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THE

CRITICAL REVIEW:

OR,

ANNALS

от

LITERATURE.

SERIES THE FOURTH.

VOL. VI.

εἰ δὲ μὴ λέγω φίλα
Οὐχ ήδομαι, τὸ δ ̓ ὀρθὸν ἐξείρηχε δριά

Soph. Trachin.

LONDON:

PRINTED FOR THE PROPRIETORS,
By THOMAS BLUCK, 2, Paternoster Row;

Published by G. & S. Robinson, Paternoster Row;

SOLD BY J. DEIGHTON, CAMBRIDGE; J. PARKER, AND J. COOKE,
OXFORD; WILSON AND SONS, YORK; A. CONSTABLE AND CO.
EDINBURGH; AND M. KEENE, DUBLIN.

HOLD ALSO BY MESSRS. BOSSANGE AND MASSON, PARIS; PERTHES
AND BESTER, HAMBURGH; DELACHEAUX, AMSTERDAM ; I. E.
HITZIG, BERLIN: GERH, FLEISCHER, LEIPZIG; C. J. G. HART-
MAN, RIGA; DITTMAR, ST. PETERSBURGH; AND BY MOST RE-
SPECTABLE BOOKSELLERS THROUGHOUT EUROPE AND AME-

BICA.

1814.

ADDRESS.

CRITICISM is the touchstone of Genius; and, impartially administered, gives a noble emulation to the pursuits of literature. To this end, reviews have been instituted; and, in that department, the CRITICAL REVIEW has been aecustomed to shine with peculiar splendour.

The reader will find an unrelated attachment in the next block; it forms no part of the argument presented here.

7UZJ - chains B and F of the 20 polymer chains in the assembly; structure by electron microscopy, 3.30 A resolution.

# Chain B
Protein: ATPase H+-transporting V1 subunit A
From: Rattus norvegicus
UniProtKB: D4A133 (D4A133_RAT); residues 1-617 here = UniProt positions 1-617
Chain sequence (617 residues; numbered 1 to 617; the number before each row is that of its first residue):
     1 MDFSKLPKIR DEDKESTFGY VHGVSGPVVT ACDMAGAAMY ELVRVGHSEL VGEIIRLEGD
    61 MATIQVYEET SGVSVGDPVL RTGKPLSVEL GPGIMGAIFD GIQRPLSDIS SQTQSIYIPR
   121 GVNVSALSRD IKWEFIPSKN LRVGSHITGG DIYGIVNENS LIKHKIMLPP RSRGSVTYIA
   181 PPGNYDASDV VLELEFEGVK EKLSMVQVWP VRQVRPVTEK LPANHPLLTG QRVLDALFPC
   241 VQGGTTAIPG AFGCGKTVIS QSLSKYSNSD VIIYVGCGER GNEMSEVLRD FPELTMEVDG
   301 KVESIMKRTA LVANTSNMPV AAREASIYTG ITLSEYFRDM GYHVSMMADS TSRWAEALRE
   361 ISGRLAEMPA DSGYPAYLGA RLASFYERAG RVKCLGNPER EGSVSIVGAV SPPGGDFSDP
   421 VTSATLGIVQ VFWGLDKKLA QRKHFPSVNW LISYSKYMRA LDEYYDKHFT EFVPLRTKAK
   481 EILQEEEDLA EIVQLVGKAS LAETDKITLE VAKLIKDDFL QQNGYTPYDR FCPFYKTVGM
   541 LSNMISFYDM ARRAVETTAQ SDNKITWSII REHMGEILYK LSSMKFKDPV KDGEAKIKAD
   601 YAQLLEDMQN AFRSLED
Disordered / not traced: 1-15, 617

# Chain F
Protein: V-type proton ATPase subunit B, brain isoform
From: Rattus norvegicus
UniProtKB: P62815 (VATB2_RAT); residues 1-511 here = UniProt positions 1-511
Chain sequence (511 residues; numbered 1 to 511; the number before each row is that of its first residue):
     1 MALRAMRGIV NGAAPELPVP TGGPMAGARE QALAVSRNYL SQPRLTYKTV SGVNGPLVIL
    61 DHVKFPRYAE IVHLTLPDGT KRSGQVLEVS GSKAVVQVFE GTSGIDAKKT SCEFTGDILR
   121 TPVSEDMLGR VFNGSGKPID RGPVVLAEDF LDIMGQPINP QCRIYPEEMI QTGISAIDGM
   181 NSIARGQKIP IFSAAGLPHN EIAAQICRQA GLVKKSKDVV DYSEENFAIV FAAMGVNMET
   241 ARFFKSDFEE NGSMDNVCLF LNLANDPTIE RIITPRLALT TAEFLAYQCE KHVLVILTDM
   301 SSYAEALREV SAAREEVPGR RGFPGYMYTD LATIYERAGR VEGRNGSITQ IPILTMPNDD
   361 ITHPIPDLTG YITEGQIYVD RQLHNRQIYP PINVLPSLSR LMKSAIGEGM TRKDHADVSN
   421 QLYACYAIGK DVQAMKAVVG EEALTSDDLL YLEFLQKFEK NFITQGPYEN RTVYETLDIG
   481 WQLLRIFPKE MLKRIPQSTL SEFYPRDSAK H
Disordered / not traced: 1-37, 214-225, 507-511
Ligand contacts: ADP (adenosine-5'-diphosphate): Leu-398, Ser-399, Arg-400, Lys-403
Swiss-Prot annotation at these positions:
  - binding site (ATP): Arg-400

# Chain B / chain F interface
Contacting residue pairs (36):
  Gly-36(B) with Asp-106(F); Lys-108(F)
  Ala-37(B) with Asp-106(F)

Edited by Smollet, and compiled by gentlemen deeply read in literature-skilled in the sciences--and familiar with the fine arts-it sought what it obtained, universal patronage. Independently, however, of these considerations, this journal is valuable from its antiquity; inasmuch, as it is an established classic record, to which, more than to its compeers, our best authors make frequent reference. But, with the decay of its original proprietors, the CRITICAL REVIEW has suffered, in turn, a partial dissolution. In its passage throughout four several series, incidental to changes of proprietors, and to the revolutions of taste, of manners, and of politics, it has experienced much diminution of fame. Latterly, indeed, to an alarming extent: for it was, prior to January last, almost exclusively devoted to the partial review of books, either issuing from one press, or influenced by one interest.

In this state of natural decline, it was purchased, and has been wholly edited, for the last seven months, by an individual-not, certainly, in the presumption that his solitary efforts could restore the CRITICAL REVIEW to its former well earned reputation: but, with a feeble hope of keeping the bright spark alive, till an association of talent could be formed to rekindle its wonted brilliancy.